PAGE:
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Title: Miracle Girls
Rom Player: ZSNES
Reviewer: Kunoichi

Synopsis: The name, "Takara" will probably be remembered more for manufacturing the Transformers line of toys than anything, but it should also ring a bell with anyone who picked up on the PlayStation during its first years. This was the company responsible for the Battle Arena Toshinden fighting games - the series that brought hugely disproportionate polygon-rendered breasts into peoples homes for the first time, turning a generation of pimply-faced teenage losers into rabid fighting fans in spite of its overly simplistic and all-too-cheap gameplay.

Unbeknownst to America, however, is the fact that Takara has a long history of bad games behind them; Toshinden was just a single episode from their long and ignominious past.

Keeping in mind that games are just a sideline for Takara, whose main focus has always been toys, perhaps we really shouldn't expect too much. After all, just look at the crap that fellow toy-giant Bandai produces with a regularity not even Metamucil could rival - but if you’re going to dive into the deep waters of video game production, I say, you’d better be expecting perfectionist hack writers (that would be me) to declare open season when you produce stinkers like Gundam Battle Assault.

Or, as we are about to see, the Super Famicom ‘smash hit’, Miracle Girls.

Back in the days before 3D, the Action-Platform genre was the undisputed ruler of console games. They didn’t require a lot of thought either to produce or play, but they did require a certain level of skill. Some of them, like Super Mario Bros., Sonic the Hedgehog and Castlevania were truly great, and deservedly went on to produce hundreds of sequels through the years; the rest were unimaginative, uninspired attempts to cash in on the new and growing console gaming market. Yes, the more things change, the more they really do stay the same. Miracle Girls fits squarely into the second category, as both a cheap, profiteering attempt to cash in on a growing public interest in console games, and a cheap, profiteering attempt to get young girls interested in video games. Are we seeing a pattern here?

Miracle Girls seems to draw its inspiration from a desperate game writer’s weekend binge of sugary snacks, hentai (that’s ‘porno’ to you and me) anime and copious amounts of LSD. The story begins with the soon-to-be heroines, Tomomi and Mikage, on their way to class on a normal day at Generic Middle School, when they, their teacher and a few classmates are swept into another dimension by a random wormhole, one of apparently 54,322 that roamed the Tokyo metropolitan area between 1987 and 1995.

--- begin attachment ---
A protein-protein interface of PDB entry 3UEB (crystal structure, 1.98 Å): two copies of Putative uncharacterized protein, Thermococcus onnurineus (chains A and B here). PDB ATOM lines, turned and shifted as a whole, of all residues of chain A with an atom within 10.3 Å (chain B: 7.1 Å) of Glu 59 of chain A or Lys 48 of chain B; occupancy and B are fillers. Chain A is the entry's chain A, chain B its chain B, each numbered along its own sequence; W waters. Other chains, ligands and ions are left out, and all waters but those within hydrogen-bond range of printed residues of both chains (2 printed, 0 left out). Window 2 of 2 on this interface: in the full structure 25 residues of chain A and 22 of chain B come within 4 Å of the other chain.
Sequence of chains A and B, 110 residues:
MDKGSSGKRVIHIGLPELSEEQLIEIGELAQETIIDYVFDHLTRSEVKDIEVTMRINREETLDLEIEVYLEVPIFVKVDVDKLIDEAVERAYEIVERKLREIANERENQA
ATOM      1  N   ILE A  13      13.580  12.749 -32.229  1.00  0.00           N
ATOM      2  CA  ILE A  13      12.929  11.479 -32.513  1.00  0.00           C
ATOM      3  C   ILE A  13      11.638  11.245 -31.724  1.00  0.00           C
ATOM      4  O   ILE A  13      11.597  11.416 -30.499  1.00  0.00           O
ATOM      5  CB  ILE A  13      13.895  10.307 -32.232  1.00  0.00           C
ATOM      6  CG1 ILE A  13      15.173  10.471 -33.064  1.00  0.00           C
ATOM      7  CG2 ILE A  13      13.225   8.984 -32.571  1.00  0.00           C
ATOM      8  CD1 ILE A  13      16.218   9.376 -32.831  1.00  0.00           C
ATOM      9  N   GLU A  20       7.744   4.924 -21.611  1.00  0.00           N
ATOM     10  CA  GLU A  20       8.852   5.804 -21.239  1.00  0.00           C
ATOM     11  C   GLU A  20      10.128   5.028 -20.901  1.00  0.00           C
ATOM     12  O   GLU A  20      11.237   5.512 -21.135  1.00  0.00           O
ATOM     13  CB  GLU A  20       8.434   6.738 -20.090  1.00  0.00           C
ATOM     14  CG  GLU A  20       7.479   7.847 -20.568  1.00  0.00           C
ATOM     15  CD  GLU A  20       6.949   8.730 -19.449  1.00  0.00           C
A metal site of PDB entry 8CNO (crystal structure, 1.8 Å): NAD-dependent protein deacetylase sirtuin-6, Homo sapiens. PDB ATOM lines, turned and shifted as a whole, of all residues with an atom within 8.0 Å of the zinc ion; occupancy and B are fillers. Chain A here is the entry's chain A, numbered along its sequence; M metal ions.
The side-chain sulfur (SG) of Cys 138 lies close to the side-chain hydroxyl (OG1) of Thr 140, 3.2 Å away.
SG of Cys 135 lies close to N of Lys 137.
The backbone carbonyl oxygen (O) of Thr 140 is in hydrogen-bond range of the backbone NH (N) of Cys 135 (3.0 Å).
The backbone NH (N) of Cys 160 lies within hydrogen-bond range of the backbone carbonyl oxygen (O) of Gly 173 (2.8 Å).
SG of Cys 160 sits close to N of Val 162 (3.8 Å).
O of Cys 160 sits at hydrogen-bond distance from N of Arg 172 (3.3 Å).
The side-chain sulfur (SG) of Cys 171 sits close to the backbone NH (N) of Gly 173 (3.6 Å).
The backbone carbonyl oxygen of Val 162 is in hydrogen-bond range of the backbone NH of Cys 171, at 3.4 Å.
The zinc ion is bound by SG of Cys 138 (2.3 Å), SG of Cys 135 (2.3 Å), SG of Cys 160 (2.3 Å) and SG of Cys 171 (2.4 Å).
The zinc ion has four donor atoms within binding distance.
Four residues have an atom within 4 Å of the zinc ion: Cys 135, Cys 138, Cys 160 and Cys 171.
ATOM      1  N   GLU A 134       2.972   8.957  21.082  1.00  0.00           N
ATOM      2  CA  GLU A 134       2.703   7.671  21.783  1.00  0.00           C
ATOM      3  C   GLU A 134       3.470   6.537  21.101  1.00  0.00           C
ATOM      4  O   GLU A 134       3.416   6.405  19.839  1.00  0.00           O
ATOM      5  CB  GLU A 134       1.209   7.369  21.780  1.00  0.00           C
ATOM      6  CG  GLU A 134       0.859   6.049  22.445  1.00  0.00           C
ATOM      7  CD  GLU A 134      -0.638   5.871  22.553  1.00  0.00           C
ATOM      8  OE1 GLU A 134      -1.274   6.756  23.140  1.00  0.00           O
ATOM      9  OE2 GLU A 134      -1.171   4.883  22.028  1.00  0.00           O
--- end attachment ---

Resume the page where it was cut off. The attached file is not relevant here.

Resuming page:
They are dumped off in a world whose candy-coated sweetness would make even Hello Kitty retch. A pastel world of city-sized cakes and candy flowers, with tangerine trees and marmalade skies. But before they can start looking for the girl with kaleidoscope eyes, they realize that the inhabitants of this world are none too pleased about their intrusion into this carbohydrate utopia. Of course, in much the same way as a little boy whose sister has dragged him into the ‘pink aisle’ at Toys R Us, the males of the group are instantly rendered helpless in the face of such sugary sweetness, which leaves it up to Tomomi and Mikage, the Miracle Girls, to rescue their classmates and find their way home before dinner gets cold.

And just how are the girls to deal with the menacing beetles and belligerent bunnies that inhabit this Twilight Zone? Eye-lasers? Giant frying pans? Nope. These girls must contend with their foes using an endless supply of gum. Yes, gum. I was okay with the ‘magical girls’ shtick, and I could even deal with the candy-land theme; after all, these are nothing that hasn’t been seen before. But I have to draw the line at the gum. Now, I’m all in favor of toning down the violence in games that are specifically marketed toward kids, but come on, if Sailor Moon’s tiara turns into a radiant Frisbee 'o Death and even perennial pacifist Mario was able to shoot fireballs out of his nose, these so-called ‘Miracle’ Girls had better be able to do some pretty flashy tricks of their own. With gum as their single super ability, they begin to seem pretty un-miraculous.

Throw in the fact that they never receive an upgrade, and must continue on the entire journey relying solely on the power of Bazooka Joe, and you have one pretty disappointing, yet I must admit, family-friendly, romp.

From the time that the girls introduce themselves in the game's opening, it's completely obvious that Takara had hopes of marketing at least a marginally successful toy line from this game (I later learned that this game is based rather loosely on an anime). If there is any justice in this universe, one can hope that this effort was not successful. For the simple reason that Miracle Girls, in a word, sucks. Not in the blatant, glaring way that Daikatana sucked, or the offensively retarded way that Final Fantasy IX sucked; Miracle Girls merely does so little to distance itself from the thousands of other games of its kind that it drowns in the depths of its own mediocrity.

Best Cheats: None

Game Play: 4
Graphics: 5
Music/Sound: 2
Originality: 1
Overall Rating: 3

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